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Guard Fundamentals

Discussion in 'Grappling Technique' started by OldTimey, Aug 14, 2016.

  1. OldTimey Orange Belt

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    I've been using half guard and butterfly guard a lot lately. I've noticed that I roll a lot better when I don't try to have a gameplan and just let myself do what comes naturally. I'm not sure if it's the product of practicing these two specific guards, or if it's because I'm getting decent at fundamentals. I've been training for almost 4 years.

    In your opinion, is focusing on guard fundamentals better than focusing on specific guards? I'm starting to feel like guards are just a tool, and the real skill comes from the understanding of leverage, body positioning, timing, etc.

    If this is true, what are the general fundamentals of the basic guards (closed, butterfly, half, spider (seems to be a bit removed))? I feel like a start would be Underhooks, Hip Movement, Not Going Flat, and Timing.

    Thanks
     
  2. wstewart White Belt

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    As a bjj white belt I'd like to hear what people have to say about guard fundamentals.
     
  3. GKY Green Belt

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    You should get the BJJ guard fundementals app by Stephan Kesting and Rob Bernacki. It's all about understanding guard fundementals and concepts and doesn't focus on any one guard.
     
  4. p0gi.g OG MMA Fan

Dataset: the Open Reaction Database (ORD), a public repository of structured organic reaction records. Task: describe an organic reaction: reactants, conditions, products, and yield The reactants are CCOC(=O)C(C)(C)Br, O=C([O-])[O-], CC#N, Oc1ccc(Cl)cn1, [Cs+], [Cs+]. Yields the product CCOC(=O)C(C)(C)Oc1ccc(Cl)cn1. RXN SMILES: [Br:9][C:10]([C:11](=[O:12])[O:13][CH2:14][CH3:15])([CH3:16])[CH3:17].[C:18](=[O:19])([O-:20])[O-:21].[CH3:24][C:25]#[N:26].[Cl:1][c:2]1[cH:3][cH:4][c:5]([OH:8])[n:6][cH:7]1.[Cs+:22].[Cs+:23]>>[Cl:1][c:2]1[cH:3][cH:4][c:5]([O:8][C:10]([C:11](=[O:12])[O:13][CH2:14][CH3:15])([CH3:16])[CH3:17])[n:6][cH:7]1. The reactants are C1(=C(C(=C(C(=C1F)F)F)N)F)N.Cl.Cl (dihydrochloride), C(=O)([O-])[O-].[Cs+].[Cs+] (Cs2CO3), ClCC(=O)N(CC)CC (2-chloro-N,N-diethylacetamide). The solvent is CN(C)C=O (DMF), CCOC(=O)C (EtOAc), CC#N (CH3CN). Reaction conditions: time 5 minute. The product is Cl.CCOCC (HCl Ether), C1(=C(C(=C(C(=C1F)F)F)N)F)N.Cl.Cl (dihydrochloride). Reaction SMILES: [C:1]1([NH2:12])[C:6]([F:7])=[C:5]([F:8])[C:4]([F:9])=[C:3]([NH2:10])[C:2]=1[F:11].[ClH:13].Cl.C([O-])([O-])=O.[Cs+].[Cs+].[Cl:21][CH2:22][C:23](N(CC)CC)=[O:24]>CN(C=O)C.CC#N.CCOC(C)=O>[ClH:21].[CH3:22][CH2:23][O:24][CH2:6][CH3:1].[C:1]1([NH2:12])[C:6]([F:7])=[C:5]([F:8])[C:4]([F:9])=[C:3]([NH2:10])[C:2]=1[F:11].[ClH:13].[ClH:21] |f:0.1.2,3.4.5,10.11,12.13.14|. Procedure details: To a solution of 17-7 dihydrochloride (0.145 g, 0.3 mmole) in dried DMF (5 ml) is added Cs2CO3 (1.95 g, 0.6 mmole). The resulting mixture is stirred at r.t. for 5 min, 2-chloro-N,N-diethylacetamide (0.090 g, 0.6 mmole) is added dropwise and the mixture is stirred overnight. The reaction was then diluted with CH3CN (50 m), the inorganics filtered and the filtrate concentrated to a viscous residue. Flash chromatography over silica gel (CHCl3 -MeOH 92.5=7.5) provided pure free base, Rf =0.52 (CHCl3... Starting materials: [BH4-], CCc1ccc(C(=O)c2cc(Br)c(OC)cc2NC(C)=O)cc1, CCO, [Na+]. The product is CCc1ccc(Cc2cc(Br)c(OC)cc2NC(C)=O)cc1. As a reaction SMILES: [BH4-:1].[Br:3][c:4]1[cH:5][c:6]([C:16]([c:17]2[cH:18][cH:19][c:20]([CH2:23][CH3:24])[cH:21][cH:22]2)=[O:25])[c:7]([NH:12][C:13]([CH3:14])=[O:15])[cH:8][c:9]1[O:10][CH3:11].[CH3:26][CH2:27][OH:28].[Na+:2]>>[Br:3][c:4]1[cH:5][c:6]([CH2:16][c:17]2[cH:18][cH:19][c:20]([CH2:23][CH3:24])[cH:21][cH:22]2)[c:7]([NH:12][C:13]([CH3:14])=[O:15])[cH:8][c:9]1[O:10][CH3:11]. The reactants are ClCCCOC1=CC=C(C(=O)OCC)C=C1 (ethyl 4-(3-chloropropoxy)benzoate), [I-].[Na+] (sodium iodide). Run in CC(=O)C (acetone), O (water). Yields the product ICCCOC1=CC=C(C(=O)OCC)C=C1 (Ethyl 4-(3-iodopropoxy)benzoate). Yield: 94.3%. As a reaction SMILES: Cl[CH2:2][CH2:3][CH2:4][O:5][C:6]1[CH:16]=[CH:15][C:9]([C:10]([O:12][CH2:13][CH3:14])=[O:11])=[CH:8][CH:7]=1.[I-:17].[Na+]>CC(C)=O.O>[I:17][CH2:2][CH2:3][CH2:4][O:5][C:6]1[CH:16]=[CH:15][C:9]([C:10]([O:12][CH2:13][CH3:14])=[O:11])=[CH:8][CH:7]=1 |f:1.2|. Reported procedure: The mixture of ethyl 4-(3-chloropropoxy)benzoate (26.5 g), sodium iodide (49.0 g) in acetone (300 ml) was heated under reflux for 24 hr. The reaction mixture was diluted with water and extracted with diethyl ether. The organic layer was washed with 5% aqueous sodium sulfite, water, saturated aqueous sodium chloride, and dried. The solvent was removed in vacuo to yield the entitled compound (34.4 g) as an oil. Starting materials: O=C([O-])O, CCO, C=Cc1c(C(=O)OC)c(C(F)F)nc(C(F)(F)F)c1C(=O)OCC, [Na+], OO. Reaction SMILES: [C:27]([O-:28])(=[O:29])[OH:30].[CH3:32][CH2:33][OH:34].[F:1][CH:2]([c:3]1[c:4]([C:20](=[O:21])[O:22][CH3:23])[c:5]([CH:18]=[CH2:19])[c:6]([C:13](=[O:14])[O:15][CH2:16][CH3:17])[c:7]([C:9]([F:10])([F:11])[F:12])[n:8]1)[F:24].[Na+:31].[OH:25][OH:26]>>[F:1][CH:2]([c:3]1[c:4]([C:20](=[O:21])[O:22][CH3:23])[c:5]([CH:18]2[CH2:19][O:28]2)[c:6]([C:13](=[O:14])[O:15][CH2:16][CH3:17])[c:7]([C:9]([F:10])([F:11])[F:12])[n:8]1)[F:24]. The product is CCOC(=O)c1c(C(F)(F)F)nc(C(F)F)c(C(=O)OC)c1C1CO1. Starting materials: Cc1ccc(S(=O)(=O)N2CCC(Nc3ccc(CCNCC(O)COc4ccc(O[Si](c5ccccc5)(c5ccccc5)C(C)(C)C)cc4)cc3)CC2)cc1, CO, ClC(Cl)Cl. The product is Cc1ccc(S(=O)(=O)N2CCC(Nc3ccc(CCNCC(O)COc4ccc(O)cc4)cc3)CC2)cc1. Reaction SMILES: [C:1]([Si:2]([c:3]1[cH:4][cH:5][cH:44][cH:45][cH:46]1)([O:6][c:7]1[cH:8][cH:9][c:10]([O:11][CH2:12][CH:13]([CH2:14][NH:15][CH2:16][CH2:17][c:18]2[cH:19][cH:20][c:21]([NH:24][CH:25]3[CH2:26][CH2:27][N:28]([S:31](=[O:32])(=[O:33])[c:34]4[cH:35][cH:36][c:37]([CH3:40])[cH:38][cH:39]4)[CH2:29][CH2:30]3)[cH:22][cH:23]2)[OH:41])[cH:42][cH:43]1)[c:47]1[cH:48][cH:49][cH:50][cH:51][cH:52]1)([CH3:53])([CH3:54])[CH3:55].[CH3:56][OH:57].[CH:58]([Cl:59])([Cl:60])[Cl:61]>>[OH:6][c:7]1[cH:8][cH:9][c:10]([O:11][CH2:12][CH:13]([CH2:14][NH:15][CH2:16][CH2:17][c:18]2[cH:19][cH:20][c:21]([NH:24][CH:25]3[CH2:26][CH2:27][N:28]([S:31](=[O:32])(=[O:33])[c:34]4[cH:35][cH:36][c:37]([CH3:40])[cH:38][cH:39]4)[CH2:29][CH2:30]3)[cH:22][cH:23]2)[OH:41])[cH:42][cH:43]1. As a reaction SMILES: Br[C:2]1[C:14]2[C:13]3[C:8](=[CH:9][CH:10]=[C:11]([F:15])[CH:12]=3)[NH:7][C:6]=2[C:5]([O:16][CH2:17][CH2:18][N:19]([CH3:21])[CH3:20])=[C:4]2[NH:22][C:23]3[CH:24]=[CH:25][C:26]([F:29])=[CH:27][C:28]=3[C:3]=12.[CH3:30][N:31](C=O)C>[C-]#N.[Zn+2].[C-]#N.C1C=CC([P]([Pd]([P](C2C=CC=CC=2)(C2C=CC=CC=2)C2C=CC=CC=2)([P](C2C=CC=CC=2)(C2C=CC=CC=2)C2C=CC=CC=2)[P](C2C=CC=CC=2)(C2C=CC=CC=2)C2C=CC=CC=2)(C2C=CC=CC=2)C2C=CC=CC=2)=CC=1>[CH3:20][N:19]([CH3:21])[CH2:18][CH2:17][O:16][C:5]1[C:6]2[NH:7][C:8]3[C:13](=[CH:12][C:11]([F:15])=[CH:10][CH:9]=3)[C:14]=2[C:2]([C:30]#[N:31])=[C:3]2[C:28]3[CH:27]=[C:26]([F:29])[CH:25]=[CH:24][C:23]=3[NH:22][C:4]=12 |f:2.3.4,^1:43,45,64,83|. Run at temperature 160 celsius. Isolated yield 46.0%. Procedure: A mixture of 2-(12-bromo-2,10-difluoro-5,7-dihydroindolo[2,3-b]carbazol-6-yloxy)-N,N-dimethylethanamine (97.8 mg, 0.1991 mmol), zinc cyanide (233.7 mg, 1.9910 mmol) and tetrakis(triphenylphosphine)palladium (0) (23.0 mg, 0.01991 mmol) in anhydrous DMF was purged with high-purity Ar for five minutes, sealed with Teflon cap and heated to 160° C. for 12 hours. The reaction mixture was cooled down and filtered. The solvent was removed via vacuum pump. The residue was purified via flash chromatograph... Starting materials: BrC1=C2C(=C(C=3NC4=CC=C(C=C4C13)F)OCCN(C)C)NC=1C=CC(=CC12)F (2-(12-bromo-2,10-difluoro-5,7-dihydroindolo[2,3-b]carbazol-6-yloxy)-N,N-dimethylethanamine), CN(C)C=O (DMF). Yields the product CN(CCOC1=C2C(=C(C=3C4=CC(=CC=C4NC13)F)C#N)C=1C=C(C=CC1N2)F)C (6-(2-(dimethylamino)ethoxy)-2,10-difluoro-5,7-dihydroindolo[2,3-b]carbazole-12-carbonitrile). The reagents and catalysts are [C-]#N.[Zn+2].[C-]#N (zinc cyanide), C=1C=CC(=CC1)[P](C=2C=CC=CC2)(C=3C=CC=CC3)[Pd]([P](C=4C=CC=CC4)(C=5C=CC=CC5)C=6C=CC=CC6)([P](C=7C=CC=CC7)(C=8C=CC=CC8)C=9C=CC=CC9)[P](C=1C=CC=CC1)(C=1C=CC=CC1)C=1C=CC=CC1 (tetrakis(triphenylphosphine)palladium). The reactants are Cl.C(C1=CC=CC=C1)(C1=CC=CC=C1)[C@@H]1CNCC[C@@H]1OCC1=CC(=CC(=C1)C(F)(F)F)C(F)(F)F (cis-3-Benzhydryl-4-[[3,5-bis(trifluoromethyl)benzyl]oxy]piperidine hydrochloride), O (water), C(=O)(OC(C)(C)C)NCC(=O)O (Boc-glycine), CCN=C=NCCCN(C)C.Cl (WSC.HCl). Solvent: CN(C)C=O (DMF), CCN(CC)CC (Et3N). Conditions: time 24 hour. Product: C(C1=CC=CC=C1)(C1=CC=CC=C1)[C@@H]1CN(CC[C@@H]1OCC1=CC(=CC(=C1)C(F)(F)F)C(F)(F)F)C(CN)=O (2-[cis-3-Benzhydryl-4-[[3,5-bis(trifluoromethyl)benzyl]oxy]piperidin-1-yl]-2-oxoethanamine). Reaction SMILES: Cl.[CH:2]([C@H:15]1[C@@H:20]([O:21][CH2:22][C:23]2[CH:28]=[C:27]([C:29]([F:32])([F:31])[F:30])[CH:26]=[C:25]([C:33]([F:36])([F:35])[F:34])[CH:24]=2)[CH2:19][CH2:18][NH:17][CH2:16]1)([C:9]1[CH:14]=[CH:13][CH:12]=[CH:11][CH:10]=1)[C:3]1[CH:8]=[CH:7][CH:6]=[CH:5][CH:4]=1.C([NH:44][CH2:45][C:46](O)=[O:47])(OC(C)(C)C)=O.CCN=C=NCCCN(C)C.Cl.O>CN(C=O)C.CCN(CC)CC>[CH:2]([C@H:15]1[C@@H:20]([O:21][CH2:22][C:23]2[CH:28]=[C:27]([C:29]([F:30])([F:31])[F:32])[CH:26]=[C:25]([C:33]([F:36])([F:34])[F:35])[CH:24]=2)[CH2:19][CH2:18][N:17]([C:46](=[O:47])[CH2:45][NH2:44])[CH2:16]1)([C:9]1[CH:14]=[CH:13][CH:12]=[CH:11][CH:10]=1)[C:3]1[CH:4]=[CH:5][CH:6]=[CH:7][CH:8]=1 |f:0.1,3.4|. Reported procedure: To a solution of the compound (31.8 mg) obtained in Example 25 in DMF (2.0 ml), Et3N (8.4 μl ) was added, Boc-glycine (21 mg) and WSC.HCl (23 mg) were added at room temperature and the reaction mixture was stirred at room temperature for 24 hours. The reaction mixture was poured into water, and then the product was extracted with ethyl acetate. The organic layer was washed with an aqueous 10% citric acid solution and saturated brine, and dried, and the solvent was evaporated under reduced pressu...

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    im trying to find this app based on your response but can't find it. are you sure that's the exact name?
     
  5. p0gi.g OG MMA Fan

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  6. GKY Green Belt

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  7. Kadafi ™️️

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  8. JosephDredd Gold Belt

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    My guards really sucked until i figured out your guard has to attack their grips, posture and base. The more of those you control the better.

    And to use a guard on a good guy you need to off-balance him or threaten him.
     
  9. yetanother Black Belt

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    I would focus on the particular details of the guards you are playing rather than vaguely defined fundamentals.
    You can't work on say timing as an abstract concept in isolation from a given position.
     
    Last edited: Aug 16, 2016
  10. rmongler Black Belt

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    Guard fundamentals: technical stand up.
     
  11. Codger Brown Belt

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    Some things I try to teach my own kids that seem to help:

    1. In order to have a guard you need a frame to manage distance and a suitable control (grips/hooks) to stop them from simply pushing your frame out of the way or moving around it.
    2. You have to prioritise these (with the frame being the most important) and must not accept them being taken away. Once you lose them, you no longer have a guard and you're into regaining it ASAP.
    3. After that, breaking their posture helps massively with the other 2 rules and with sweeps and subs.

    Focusing on these "rules" for open guards seems to help because it gives a framework in which to operate when you don't already have a decent game for a given guard. Someone starts pushing your framing leg out of the way, you know you need to either resist or swap it for another frame immediately. If you are about to lose your controlling grip start looking for another control and if that control isn't going to work as well then you think about moving to a new frame that control WILL work with.
     

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